Thomas Allsup, Portfolio Manager

David Sedaris, Calypso. A comedy for those who don’t like comedies. David Sedaris offers a collection of dark but hilarious recollections of family life in all its challenging splendour. The book touches on some difficult subjects but is a must-read for anyone who either has siblings or has looked on in bemusement at the rag-tag assortment of another family’s relationships. It will have you laughing out of your lilo.

Sam Walton, Made in America. At only two-thirds the size of a normal novel and written in Walton’s folksy style, this pint-size autobiography is highly accessible and charts the story of the original retail disruptor. Through old-fashioned hard work and an uncanny ability to judge what to sell in huge volumes, Walmart grew from one store in Rogers, Arkansas, in 1962 to an empire turning over $500 billion last year. While this success made Walton a hero to many and a villain to some, this book remains relevant to all. The picture of Walton picking out new stores from his single-seat propeller plane is sure to hold your attention.


Mark Leach, Portfolio Manager

Scott Galloway, The Four: Scott Galloway is an out there, amusing guy who has sold a few businesses and now works at New York University. He often takes interesting perspectives on business-related issues, but those in this book are particularly powerful if you reflect on their scale. In The Four he looks at Amazon, Google, Facebook and Apple and discusses whether their global dominance is problematic. Spoiler alert: He thinks it is, and proposes breaking them up. Essential for anyone interested in the businesses behind the tech.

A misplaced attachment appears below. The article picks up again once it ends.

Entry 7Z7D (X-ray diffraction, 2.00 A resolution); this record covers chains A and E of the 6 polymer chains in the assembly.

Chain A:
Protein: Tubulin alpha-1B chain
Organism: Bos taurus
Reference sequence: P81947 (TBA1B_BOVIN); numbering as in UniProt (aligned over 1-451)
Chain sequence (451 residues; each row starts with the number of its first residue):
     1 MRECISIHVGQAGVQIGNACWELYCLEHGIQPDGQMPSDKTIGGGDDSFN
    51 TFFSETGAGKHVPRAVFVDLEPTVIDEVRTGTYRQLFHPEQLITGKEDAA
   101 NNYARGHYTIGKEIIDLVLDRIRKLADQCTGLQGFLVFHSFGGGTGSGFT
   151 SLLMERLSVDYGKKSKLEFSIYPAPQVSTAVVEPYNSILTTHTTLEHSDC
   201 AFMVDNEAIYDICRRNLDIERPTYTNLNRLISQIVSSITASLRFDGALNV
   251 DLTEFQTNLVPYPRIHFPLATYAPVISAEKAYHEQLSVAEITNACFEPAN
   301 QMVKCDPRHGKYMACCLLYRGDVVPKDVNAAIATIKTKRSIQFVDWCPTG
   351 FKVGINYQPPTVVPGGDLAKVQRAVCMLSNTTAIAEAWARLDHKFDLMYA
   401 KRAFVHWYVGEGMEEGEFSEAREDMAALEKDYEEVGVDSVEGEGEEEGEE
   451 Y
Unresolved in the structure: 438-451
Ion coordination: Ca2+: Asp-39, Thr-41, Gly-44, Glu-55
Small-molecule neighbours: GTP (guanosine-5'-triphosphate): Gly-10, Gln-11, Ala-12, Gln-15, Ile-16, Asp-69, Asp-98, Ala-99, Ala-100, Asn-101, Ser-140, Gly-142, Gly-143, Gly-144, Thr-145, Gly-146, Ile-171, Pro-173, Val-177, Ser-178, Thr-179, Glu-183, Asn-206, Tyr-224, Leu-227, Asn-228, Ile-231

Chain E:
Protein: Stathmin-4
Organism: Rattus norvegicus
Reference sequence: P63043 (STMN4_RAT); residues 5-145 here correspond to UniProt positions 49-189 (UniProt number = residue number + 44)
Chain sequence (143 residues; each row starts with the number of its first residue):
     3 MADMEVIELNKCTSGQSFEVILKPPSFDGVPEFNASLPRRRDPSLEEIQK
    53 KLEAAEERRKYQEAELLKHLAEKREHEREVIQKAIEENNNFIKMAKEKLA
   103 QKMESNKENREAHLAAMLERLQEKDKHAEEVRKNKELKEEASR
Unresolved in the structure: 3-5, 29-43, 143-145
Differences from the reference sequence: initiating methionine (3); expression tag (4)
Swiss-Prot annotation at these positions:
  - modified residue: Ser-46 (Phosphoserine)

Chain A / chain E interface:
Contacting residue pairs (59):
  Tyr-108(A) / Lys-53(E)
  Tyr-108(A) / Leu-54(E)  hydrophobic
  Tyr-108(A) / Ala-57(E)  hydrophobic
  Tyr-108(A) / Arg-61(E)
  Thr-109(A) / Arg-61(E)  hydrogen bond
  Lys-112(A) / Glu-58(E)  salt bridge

David Enrich, The Spider Network: During the Libor scandal a small group of people managed to dupe the global financial world, regulators and governments in order line their own pockets. Learning how it occurred is fascinating enough, but Enrich also has a unique perspective through his contact with Tom Hayes, the only person ever to be convicted as part of it. It’s terrifying, shocking and absolutely fascinating.


Penny Kunzig, Partner, MLRO

Henry Fraser, The Little Big Things. It’s the true autobiographical story of a 17-year-old boy who having finished his first year of A-Levels goes to Portugal with friends. Diving into the sea, he hits his head and his life is turned upside down. He emerges from hospital paralysed from the neck down. Today, he is an artist, painting using a brush he holds in his mouth. He shares his experiences with groups, sports teams and businesses talking about the importance of positivity, accepting tragedy and adapting to what life offers you. The story is tremendously uplifting and Fraser’s positivity is inspirational.  In his own words ‘everyday is a good day’.

Ruta Sepetys, Salt to the Sea. Ruta Sepetys writes stories that the history books have forgotten – particularly those that have been deliberately excised due to uncomfortable truths. In Salt to the Sea she writes four fictional characters into the true story of the sinking of the Wilhelm Gustloff, a German ship sunk by a Russian torpedo in 1945 as it was evacuating civilians ahead of the Red Army’s advance. To this day it remains the highest loss of life in the sinking of a single ship – over 9,000 were killed. The tragedy is made incredibly vivid by Sepetys’ striking prose.

No representation or warranty, express or implied, is made of given by or on behalf of the Firm or its partners or any other person as to the quality of the books referenced here, and no responsibility or liability is accepted for any such information or opinions. Opinions and views expressed are personal – we cannot guarantee that you will like these books, but we hope you do!

Images: iStock and courtesy of the Publishers